Its stops telling you when to eat and it stops signaling your thyroid.
Of course, many people’s natural inclination when they gain weight is to go on a diet to try and lose it. Often these people will keep dieting and fail and then diet again and get all stressed out about it because its not working.
And guess what? Chronic dieting and/or major stress are common causes of leptin resistance.
As a result, leptin no longer signals your hypothalamus and your metabolism slows down.
Leptin resistance makes the hypothalamus believe that you are in starvation mode, and you make more fat, and slow down thyroid hormone production.
So, TSH goes down, you don’t convert as much T3 from T4, and your reverse T3 goes up. And, in what can only be described as unfair and cruel, your appetite actually increases, you can also become insulin resistant, and fat breakdown (lipolysis) slows down.
So a vicious cycle is created in which more fat accumulates, you’re hungrier and your thyroid is slower.
Over time, you gain weight, especially around the mid-section, and it becomes more difficult to lose the weight and accumulated fat.
With Hashimoto’s (and hypothyroidism) one of the most serious problems is inflammation. In fact, a destructive inflammatory process is really what is at the root of all autoimmune diseases (of which Hashimoto’s is one.)
Leptin controls and influences the immune system, too. It is chemically very similar in structure to IL-6, which is an inflammatory cytokine (immune protein) that studies have shown to be significantly elevated in women with Hashimoto’s.
One of the places where can find high concentrations of IL-6 is in the fat that accumulates around the abdomen. This adipose tissue is highly inflammatory and can, itself, lead to the progression and more aggressive proliferation of many diseases.
Low vitamin D has also been associated with both insulin and leptin resistance. And vitamin D is an important anti-inflammatory that is often low in people with hypothyroidism.
Your perception of hunger is intimately linked to your brain chemistry. Normally, when things are working properly, your hypothalamus gets signals that you need energy and a brain neurotransmitter called neuropeptide Y (NPY- not to be confused with NYPD) is released.
It makes you you want to eat more carbohydrates (think overwhelming urge to finish that can of Pringles). That surge is what makes you feel cravings and hunger.
Once your body has had enough carbohydrates, the brain releases serotonin which is your brain’s way of saying, “Put down the bag and step away from the counter.”
Studies have shown that NPY is an important go between of leptin in the central nervous system and the hypothalamus. And that giving people NPY suppressed circulating levels of thyroid hormone (T(3) and T(4)) and resulted in an inappropriately normal or low TSH.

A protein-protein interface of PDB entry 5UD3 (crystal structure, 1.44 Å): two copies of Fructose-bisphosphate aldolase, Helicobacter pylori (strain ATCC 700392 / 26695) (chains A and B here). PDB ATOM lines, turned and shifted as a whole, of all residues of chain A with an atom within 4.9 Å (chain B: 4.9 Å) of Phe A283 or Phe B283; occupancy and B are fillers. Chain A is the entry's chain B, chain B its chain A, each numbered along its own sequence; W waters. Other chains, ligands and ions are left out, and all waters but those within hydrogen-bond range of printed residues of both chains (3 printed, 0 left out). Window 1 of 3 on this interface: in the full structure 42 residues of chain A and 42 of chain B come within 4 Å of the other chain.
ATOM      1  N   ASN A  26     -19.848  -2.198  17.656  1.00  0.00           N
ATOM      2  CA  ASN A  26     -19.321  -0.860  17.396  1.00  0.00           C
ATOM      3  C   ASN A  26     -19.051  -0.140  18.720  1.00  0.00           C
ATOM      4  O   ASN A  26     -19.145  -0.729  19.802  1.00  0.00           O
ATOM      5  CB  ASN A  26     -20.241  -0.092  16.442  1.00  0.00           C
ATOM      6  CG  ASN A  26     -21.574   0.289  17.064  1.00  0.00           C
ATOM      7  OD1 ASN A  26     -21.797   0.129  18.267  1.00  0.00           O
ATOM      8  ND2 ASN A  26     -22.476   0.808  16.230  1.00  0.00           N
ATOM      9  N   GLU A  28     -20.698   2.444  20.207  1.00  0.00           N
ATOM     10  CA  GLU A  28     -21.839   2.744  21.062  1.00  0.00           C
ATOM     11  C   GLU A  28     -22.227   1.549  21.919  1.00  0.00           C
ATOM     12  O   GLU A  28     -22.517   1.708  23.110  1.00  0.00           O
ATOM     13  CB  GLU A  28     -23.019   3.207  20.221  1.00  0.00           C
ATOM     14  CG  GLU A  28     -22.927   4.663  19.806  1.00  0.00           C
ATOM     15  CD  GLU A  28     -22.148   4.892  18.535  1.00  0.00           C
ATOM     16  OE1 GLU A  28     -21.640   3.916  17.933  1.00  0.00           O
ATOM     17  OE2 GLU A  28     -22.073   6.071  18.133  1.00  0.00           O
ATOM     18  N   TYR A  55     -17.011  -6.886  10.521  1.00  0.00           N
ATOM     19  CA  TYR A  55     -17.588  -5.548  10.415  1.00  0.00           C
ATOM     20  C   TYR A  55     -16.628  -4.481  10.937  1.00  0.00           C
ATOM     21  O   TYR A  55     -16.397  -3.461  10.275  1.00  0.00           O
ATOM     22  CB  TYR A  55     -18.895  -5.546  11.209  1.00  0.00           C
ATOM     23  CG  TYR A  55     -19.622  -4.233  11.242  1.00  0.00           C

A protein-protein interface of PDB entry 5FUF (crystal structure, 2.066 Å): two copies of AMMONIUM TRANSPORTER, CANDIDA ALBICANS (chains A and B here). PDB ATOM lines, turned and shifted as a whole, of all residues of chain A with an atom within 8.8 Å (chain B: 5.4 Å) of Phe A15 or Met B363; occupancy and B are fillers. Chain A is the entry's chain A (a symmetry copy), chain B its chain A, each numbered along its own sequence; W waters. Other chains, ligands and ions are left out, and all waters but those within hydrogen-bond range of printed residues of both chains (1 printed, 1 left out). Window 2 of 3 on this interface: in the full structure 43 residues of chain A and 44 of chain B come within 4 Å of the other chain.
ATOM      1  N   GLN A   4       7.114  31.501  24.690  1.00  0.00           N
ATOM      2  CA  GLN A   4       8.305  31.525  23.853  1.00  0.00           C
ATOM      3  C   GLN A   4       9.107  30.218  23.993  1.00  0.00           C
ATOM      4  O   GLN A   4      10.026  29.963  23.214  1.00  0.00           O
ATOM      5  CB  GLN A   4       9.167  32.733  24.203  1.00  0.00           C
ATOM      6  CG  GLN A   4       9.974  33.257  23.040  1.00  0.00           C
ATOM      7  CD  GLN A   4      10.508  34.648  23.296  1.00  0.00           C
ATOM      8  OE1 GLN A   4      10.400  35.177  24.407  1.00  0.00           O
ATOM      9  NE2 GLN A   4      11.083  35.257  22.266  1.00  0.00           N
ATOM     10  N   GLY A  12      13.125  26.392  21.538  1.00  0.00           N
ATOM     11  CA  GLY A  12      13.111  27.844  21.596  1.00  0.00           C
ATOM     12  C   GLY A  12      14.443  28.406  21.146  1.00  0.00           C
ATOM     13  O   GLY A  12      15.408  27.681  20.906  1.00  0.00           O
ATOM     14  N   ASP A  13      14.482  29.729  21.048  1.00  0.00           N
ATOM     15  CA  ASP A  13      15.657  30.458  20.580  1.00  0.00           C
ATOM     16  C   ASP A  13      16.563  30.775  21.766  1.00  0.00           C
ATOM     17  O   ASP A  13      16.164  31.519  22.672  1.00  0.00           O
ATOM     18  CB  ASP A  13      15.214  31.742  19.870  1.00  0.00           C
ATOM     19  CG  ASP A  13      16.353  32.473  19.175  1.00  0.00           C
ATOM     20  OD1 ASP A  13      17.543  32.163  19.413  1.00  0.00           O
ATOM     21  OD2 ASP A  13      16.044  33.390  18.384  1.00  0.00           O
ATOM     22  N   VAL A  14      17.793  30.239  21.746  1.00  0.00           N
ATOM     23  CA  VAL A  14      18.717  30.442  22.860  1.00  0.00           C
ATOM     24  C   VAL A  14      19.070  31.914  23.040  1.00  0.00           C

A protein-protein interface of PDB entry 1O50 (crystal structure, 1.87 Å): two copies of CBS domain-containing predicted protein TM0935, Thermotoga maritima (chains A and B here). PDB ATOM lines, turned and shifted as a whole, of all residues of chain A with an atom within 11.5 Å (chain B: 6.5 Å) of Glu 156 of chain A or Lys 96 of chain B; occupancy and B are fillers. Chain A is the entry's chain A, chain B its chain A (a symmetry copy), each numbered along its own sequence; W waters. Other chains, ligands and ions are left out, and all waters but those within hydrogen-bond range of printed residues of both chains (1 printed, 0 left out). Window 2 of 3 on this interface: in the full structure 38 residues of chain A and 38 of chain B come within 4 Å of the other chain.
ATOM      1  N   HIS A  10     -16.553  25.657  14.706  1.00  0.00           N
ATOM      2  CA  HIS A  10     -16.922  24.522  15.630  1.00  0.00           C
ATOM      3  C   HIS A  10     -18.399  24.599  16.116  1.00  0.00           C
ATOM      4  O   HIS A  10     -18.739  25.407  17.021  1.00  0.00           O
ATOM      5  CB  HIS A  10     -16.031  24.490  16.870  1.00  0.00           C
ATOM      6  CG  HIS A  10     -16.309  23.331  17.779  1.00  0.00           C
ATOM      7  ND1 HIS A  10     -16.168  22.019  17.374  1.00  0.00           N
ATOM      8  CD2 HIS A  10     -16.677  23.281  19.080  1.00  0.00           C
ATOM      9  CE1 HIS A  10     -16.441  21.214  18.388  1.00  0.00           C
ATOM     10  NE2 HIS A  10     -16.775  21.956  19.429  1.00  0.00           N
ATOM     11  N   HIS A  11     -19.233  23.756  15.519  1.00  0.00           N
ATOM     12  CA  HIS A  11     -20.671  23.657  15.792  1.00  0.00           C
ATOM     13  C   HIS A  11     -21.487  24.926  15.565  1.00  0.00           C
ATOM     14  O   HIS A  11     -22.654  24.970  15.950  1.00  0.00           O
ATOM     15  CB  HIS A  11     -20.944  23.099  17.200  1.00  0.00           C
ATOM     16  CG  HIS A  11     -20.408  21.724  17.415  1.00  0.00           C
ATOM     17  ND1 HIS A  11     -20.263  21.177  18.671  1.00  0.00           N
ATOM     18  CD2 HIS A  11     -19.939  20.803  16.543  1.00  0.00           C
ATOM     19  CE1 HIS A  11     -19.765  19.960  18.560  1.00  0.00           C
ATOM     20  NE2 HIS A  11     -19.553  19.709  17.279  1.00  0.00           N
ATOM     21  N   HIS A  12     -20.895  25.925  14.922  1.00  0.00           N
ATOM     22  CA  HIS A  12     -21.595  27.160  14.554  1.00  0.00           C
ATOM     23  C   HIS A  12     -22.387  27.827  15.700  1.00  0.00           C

So, high levels of NPY can actually lead to functional hypothyroidism. And leptin’s job is to suppress NPY. So once again, we have the makings of another vicious cycle.
This also may be yet another reason why TSH testing can be unreliable in circumstances involving leptin and insulin resistance and weight gain due to hypothyroidism. (A set of circumstances that is ridiculously common.)
Another neurotransmitter that is impacted by hypothyroidism is serotonin. As we saw above, one of the many roles of serotonin is to tell you to stop eating those crazy carbohydrates.
Thyroid hormone and serotonin have an intimate relationship and many studies have shown that thyroid hormones impact virtually all neurotransmitters in the brain.
So, with hypothyroidism you also may have less serotonin production and all the accompanying emotional and physiological problems related to that, like depression and minimized signaling that tells you to stop eating.
The cravings don’t go away, they intensify with weight gain and hypothyroidism. And this is all accompanied by emotional discomfort that makes you want to reach for that high carb comfort food.
Naturally, we can’t leave you there. Let’s talk about what to do about all of this.
In a simple sense the root of all of this can be summed up with one word: inflammation. Being overweight is a problem of inflammation. So is Hashimoto’s, the most common cause of hypothyroidism.
So the most important thing to do is to reduce inflammation. And if you do that you can start to unwind many of these hormonal and neurotransmitter disruptions that are leading you down the road to feeling really crappy a lot of the time.
One place to start is with some version of the Paleo diet. There are many versions, with my patients I use a version that is tailored for people with autoimmune disease.